• Insurance
  • Vet bills
  • Training 
  • Farrier 
  • Race fees

In addition, as with ownership of anything, there will be unexpected costs and fees that arise on top of planned expenses.

Can You Make Money Owning Racehorses?

side of a racehorse With racehorses being such a costly investment, it’s a good question to ask; is owning a racehorse profitable? To answer this question, let’s look at just how racehorse owners make money.

At a horse race, the purse (or prize money) is the money that is to be paid out to the owners of the racehorses. In a standard race, the top three finishers will split the purse based on the ranking in the race. First place gets the highest percentage, the runner up and third-place finishers get allotted percentages, and the rest is evenly split between the rest of the participants.

However, depending solely on races for profit is usually not ideal, and it is not practical to make a career out of for racehorse owners. The average purse in 2020 was $31,399. First-place finishers in races normally take home 60% of the purse which would be around $18,800. This seems like a lot of money – right? Not necessarily. This amount is depending on the racehorse taking 1st place. If the racehorse finishes first, the owner will then have to take money out of this for jockey and trainer fees, and then continue to pay the monthly costs of housing, feeding, medical maintenance, and training fees.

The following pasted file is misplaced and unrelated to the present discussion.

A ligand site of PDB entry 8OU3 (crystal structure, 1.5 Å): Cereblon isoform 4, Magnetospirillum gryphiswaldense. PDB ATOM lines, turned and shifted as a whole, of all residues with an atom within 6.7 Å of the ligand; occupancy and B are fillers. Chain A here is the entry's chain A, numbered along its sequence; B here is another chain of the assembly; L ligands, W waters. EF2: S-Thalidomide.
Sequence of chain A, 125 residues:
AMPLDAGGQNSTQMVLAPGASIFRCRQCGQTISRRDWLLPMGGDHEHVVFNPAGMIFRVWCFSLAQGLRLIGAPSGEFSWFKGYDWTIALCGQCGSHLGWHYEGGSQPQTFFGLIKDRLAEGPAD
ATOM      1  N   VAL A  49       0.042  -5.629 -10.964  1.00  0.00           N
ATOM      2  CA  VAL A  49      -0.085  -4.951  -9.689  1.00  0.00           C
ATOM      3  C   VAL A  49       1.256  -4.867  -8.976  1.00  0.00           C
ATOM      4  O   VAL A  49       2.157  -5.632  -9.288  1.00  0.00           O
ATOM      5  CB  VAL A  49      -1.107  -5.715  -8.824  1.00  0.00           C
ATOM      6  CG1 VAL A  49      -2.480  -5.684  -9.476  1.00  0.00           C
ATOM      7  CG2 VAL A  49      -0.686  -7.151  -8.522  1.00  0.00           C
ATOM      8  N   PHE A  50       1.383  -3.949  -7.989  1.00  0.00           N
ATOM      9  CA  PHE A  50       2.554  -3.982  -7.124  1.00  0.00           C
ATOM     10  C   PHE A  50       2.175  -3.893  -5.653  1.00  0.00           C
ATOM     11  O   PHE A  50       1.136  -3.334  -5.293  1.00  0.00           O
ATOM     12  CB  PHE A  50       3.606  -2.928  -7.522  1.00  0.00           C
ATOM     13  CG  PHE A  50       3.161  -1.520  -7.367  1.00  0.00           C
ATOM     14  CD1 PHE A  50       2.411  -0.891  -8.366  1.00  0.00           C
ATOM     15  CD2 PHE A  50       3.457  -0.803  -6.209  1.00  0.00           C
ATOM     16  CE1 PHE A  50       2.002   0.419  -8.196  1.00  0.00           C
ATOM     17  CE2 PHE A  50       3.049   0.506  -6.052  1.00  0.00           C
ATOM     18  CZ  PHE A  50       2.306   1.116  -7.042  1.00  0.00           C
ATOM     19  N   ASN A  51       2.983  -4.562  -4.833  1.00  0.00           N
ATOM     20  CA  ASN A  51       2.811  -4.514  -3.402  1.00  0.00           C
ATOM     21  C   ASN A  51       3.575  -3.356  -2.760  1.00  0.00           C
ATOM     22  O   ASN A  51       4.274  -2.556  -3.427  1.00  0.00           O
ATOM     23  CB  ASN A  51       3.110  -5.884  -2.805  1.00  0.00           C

Typically, racehorse owners find more monetary reward in breeding their horses and selling their offspring. Of course, in order to have buyers pay top dollar, racehorse owners will have to go through a racing career to allow their horse to prove themselves on the track. An established track history and excellent pedigree will translate into high-earning studs.

Where to Buy a Racehorse

If you’re in the market to buy a racehorse, there are a few different options. A racehorse can be purchased from an auction, a private owner, or a claims race.

Racehorse Auction

Auctions are the most popular place to purchase a racehorse. These auctions are often publicized and there is a catalog of all of the horses for sale. This makes it easy as a buyer to quickly determine which horses that you’re interested in based on physical characteristics and pedigree.